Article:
There’s a higher chance for workplace accidents to occur during winter, given the adverse weather conditions this season brings. And with Christmas almost here, a new set of hazards present themselves at work as well.
Had a slip or fall at work? You’re not alone. In 2013/14, slips and trips were the most common cause of major injuries to employees, with falls from height the next most common.
While employers are required by law to protect the health and safety of their employees, unfortunately, such incidents do happen. Wherever you work, whether it’s an office or a construction site, you could fall victim to a trip or a fall. This guide outlines common causes of slips and falls, your employer’s responsibilities and how you can go about making a personal injury claim for an accident at work.
The workplace can become quite a hazardous place around the autumn. The weather has begun to change and with it brings the likelihood that you could experience an injury of some sort while doing your job. Here are three examples of how you can be hurt in the workplace just because it is a new season.
Health and safety is a huge deal for every business, no matter what industry they’re in. It’s a well-known fact that employers have a legal responsibility to provide a healthy and safe work environment for their employees, and can incur huge fines if health and safety measures and training aren’t put into place or followed.
However, It’s not simply just the responsibility of the employer; the employee also has a degree of responsibility for their own health and safety in the workplace, too.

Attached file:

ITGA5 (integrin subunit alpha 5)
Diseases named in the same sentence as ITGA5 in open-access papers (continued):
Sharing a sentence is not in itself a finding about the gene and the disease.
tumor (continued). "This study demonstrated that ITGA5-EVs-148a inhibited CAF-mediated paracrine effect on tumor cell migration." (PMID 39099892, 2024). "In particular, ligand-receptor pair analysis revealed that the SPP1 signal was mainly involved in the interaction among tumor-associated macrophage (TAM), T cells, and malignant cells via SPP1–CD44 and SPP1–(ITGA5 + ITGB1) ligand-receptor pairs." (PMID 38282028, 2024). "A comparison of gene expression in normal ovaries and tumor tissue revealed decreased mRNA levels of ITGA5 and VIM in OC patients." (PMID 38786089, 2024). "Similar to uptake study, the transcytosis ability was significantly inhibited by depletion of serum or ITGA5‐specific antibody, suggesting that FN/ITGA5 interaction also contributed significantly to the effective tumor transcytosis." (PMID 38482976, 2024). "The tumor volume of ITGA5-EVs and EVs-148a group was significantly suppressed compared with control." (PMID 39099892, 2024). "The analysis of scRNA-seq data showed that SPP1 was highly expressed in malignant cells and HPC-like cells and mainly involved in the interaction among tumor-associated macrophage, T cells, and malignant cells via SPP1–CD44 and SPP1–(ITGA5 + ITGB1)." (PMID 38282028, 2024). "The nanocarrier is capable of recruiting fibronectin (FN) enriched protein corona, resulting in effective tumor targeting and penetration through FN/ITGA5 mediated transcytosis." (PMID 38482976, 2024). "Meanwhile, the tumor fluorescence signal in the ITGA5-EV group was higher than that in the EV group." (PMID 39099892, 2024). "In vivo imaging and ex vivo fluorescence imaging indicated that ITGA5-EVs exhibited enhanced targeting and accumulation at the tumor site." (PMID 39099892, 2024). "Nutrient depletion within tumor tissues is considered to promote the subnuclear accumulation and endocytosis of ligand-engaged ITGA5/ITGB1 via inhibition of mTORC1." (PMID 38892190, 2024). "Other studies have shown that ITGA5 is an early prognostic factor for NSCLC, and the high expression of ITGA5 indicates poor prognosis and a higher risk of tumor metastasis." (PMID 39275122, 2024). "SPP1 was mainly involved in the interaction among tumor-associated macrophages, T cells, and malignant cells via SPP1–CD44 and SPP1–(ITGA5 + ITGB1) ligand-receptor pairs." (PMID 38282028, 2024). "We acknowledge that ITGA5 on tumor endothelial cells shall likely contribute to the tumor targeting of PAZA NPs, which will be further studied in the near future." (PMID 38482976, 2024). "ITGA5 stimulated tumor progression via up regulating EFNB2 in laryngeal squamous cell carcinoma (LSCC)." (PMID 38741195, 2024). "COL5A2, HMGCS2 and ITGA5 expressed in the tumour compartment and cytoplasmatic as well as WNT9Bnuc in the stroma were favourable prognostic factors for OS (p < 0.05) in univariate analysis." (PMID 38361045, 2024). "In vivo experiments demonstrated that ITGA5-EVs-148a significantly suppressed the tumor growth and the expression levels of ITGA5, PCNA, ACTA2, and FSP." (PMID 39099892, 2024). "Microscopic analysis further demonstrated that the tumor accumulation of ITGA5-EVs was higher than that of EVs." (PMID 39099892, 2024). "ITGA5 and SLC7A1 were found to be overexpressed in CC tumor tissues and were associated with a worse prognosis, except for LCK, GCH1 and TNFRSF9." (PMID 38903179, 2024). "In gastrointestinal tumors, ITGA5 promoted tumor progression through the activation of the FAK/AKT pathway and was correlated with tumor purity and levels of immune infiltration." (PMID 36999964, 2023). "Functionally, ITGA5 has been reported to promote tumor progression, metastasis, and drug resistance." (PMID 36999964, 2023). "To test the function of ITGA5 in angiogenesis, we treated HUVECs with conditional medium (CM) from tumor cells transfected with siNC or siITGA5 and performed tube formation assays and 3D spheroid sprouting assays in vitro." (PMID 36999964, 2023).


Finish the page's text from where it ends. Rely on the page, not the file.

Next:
So, what responsibilities do employees have?
Whilst your employer is responsible for your health and safety at work, it’s not always possible to eliminate all risks – and even a moment’s neglect can lead to a tragedy. So what are the chances of suffering an accident at work, and what’s the impact of such injuries? Let’s look at the figures:
No matter how many precautions are put in place to prevent accidents in the workplace, these accidents can, and do, happen all the time. Employers are legally responsible for the welfare and safety of their employees, as well as people who visit their premises. This means that businesses have to ensure that they meet health and safety guidelines, since a failure to do so can result in severe consequences. If you’re unfortunate enough to be involved in an accident at work, then, it’s important that you know whether or not you’re qualified to enter a claim.
Health and safety statistics show that between 2014 and 2015, there was over 1.2 million people suffering from a work related illness or injury. There was around 27 million working days lost due to these illnesses and injuries.
Statistics also show us that 142 people work killed in this period as a direct consequence of a work related accident, whilst a staggering 611,000 employee injuries were recorded overall.
When in an accident, injuries can sometimes be severe. If you are injured or if a family member has been in a serious accident, you might find that you will have to make a claim while you are still recovering, and this can make the process more complex and stressful. There are a few ways of making a claim whilst injured that won’t jeopardise your right to compensation.
Everyone who works in the construction industry knows that it can be a dangerous job. With millions of people working in the industry throughout the country, it’s not surprising that accidents regularly occur. Considering the dangerous and hazardous environment that construction workers often find themselves working in, it’s also not surprising that some of these accidents can be both serious and fatal.
The construction industry has one of the highest injury rates of many working environments – especially those of a dangerous nature. The use of heavy machinery, as well as the likeliness of working at heights, all contributes to the accidents that take place every week.